Grapevine and grape berry moths (Eudemis and Cochylis) lay eggs in vine flowers, and then the caterpillars that emerge attack flowers and berries, reducing yield and also often introducing grey rot.

Chateau de Fontenille’s owner Stéphane Defraine says that he agreed to work with CIVB on their study to determine how many bats they have, and what their impact could be.

“We knew we had a lot of bats because we see them at night in the vineyard, and we know our attic has bats,” Defraine says. “After working on the study, we realized that they are eliminating our grape moths. We also came to realize that because we are certified organic and don’t spray, we naturally have a better balance in the vineyard. And if we did spray and also had bats, it would hurt the bats to eat insects that had been sprayed.”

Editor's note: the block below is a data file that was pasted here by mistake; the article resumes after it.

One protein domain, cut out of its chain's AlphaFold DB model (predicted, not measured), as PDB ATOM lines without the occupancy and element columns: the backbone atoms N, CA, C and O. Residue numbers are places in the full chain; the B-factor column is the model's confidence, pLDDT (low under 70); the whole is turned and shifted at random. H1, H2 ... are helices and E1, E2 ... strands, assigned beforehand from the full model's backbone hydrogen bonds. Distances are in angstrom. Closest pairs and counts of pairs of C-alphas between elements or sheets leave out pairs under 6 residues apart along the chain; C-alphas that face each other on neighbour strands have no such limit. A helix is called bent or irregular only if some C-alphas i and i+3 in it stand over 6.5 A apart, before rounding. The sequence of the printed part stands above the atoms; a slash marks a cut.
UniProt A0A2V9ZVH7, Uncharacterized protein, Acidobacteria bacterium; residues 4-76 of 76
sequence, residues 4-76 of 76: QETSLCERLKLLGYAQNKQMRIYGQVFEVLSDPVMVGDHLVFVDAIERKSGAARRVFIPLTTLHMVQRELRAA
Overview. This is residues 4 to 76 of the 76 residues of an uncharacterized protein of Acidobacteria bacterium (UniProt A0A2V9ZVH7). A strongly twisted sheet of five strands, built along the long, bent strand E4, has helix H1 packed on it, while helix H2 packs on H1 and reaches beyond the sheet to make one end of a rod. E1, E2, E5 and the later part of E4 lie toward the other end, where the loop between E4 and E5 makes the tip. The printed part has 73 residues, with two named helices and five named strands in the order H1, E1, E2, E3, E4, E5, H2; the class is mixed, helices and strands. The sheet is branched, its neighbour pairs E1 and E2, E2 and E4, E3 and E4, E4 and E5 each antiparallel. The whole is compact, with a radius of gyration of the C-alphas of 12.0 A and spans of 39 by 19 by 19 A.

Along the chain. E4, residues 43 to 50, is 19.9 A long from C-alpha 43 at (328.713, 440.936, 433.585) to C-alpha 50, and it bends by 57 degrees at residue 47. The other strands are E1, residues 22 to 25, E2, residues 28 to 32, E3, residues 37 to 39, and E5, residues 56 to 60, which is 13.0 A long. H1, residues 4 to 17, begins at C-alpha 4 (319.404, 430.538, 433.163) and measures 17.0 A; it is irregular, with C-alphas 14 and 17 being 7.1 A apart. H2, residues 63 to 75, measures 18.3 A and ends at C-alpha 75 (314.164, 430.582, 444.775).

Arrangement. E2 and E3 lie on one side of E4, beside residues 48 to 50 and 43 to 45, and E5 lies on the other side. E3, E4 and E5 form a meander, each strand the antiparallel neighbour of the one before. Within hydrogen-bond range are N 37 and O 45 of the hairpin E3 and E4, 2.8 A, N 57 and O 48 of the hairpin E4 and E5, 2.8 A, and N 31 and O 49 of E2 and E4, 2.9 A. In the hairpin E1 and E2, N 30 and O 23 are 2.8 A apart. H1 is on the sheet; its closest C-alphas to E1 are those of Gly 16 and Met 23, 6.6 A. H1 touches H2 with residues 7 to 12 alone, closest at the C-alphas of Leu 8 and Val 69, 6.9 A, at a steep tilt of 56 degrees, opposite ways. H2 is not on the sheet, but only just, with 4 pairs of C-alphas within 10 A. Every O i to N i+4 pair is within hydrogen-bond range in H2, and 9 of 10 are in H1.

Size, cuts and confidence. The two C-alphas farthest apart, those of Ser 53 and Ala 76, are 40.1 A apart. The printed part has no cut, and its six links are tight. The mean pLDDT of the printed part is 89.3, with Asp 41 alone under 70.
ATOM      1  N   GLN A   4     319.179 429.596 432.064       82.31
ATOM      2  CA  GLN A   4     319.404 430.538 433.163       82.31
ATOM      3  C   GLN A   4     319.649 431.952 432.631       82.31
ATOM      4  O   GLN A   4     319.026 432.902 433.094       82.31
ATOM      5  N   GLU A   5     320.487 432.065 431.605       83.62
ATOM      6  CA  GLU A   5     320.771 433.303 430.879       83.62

Fewer chemicals

Reducing a winery’s reliance on chemical sprays, the fuel they would have to use to drive the tractor while spraying, is a big motivating factor for many of the scientists involved in these studies.

Chemicals used to kill one thing, often kill others, which reduces biodiversity overall, and introduces a host of other harmful and costly issues.

“There are so many benefits to safeguarding native vegetation around vineyards,” says Dr. Czenze. “Bats are a perfect example of how preserving the surrounding environment may affect a vineyard positively on many fronts, from reducing pest insects, to increasing biodiversity, to decreasing a reliance on chemicals.”